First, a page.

In a typical half of beef (carcass weight = 225 lbs) you will receive approximately: 60 lbs of ground beef, 20 lbs of hip roasts (sirloin tip, cross rib, eye of round), 15 lbs of chuck roast/steak, 12 lbs of ribeye steak, 10 lbs of top sirloin steak, 12 lbs of T-bone and/or striploin and filet mignon steak, 10 lbs of stew beef, 15 lbs of soup bones. Of course you can customize your order to include more or less of whatever you prefer. To customize an order please contact us.
In a typical half of pork (carcass weight = 110 lbs) you will receive: 12 lbs of bacon, 1 lb of tenderloin, 14 lbs of butt chops or shoulder roasts, 18 lbs of loin chops, 3 lbs of ribs, 20 lbs of hip roasts or hams, 10lbs of sirloin roasts, 25 lbs of sausage or ground pork, 8 lbs of pork fat for rendering. Of course you can customize your order to include more or less of whatever you prefer. To customize an order please contact us.
Yes. Our smaller bulk packages (eg. $100 beef pack) will fit in a regular reusable shopping bag. Our larger bulk packages (eg. $250 beef pack) will fit in 2 regular reusable shopping bags. For our largest bulk packages (eg. 1/2 pork or 1/2 beef) you will need 2 or 3 large coolers or rubber totes to carry it home.
Grass-fed can have a lot of different meanings depending on who you ask. A lot of farmers will call their meat grass-fed, but what they really mean is that their animals are fed grain for most of their lives and grazed on grass for a couple of months. At McDonald Farm when we say grass-fed we mean that our animals are never fed cereal grains at any time in their lives, they are 100% grass-fed. Period.
No. Our animals are 100% antibiotic and artificial hormone free. We put the health and welfare of our animals first and foremost, so if one of our animals is sick we will treat them to the best of our ability, following the instructions of our veterinarian. However treated animals are never sold for meat.
Free-range, pastured, grass-fed. There are a lot of different terms that are all supposed to mean that these pigs are raised outside in the fresh air and sunshine. Or at least that is the implication. All to often, however, pigs that are described as pastured are really just housed in a small pen in a barn with access to a tiny patch of dirt for a few minutes every day. At McDonald Farm when we say pastured we mean that our pigs are never kept inside at any point in their lives. Our pigs are rotated through our 50 acre pastures throughout the spring, summer, and fall. In a barn the space afforded to each pig is measured in feet; on our farm it’s measured in acres!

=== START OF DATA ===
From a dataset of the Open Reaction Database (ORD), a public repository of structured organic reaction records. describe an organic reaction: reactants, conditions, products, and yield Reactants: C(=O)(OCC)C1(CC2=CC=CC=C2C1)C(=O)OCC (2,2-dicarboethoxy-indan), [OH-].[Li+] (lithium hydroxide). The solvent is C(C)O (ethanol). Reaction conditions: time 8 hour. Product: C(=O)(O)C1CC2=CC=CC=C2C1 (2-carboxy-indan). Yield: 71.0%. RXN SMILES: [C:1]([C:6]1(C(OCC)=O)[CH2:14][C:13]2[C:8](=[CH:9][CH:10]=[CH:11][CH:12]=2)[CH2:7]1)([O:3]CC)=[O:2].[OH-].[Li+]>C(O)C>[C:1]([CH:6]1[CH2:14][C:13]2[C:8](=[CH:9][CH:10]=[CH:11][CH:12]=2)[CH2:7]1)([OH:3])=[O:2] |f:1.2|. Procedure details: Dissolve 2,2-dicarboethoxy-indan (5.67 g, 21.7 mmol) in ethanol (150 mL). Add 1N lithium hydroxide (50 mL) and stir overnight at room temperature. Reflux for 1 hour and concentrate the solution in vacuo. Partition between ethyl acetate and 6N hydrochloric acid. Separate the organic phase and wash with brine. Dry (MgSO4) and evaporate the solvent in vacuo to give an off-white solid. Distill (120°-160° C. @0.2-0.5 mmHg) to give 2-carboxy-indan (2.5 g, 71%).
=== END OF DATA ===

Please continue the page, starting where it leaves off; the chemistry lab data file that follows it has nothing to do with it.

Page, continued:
If we have an animal get sick, which happens from time to time on any farm, we treat it as per our vet`s advice. If that includes antibiotics such as penicillin we identify that animal and make sure that it is never sold directly to any of our customers for meat. That animal will be sold through the conventional market once the appropriate withdrawal period has been observed.
Our cattle are around 28 months old when they are harvested. This is older than most grain fed cattle that are fattened in large feedlots, however we feel that harvesting them at an older age on grass results in a more tender and tasty product and in a fuller life for them. Our pigs are usually around 16 months old and our lambs are around 10 months old. The reasons for this are pretty much the same as for the beef.
We transport them to the abattoir in a 16 foot livestock trailer. No more than 2 beef per trip. We make sure that they are handled in as low stress a manner as possible and that they are dropped off at the abattoir in the morning and taken directly in to be processed. We do everything possible to minimize the stress on the animals.
We don’t remove the young animals early. We let the mothers wean the calves, piglets and lambs themselves when they are ready. And once they are weaned the young animals remain with their mothers in the same family group. The pigs are weaned at around 4 months of age, the lambs at around 5 months, and the calves at around 10 months.
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If you have any questions or custom orders please contact us.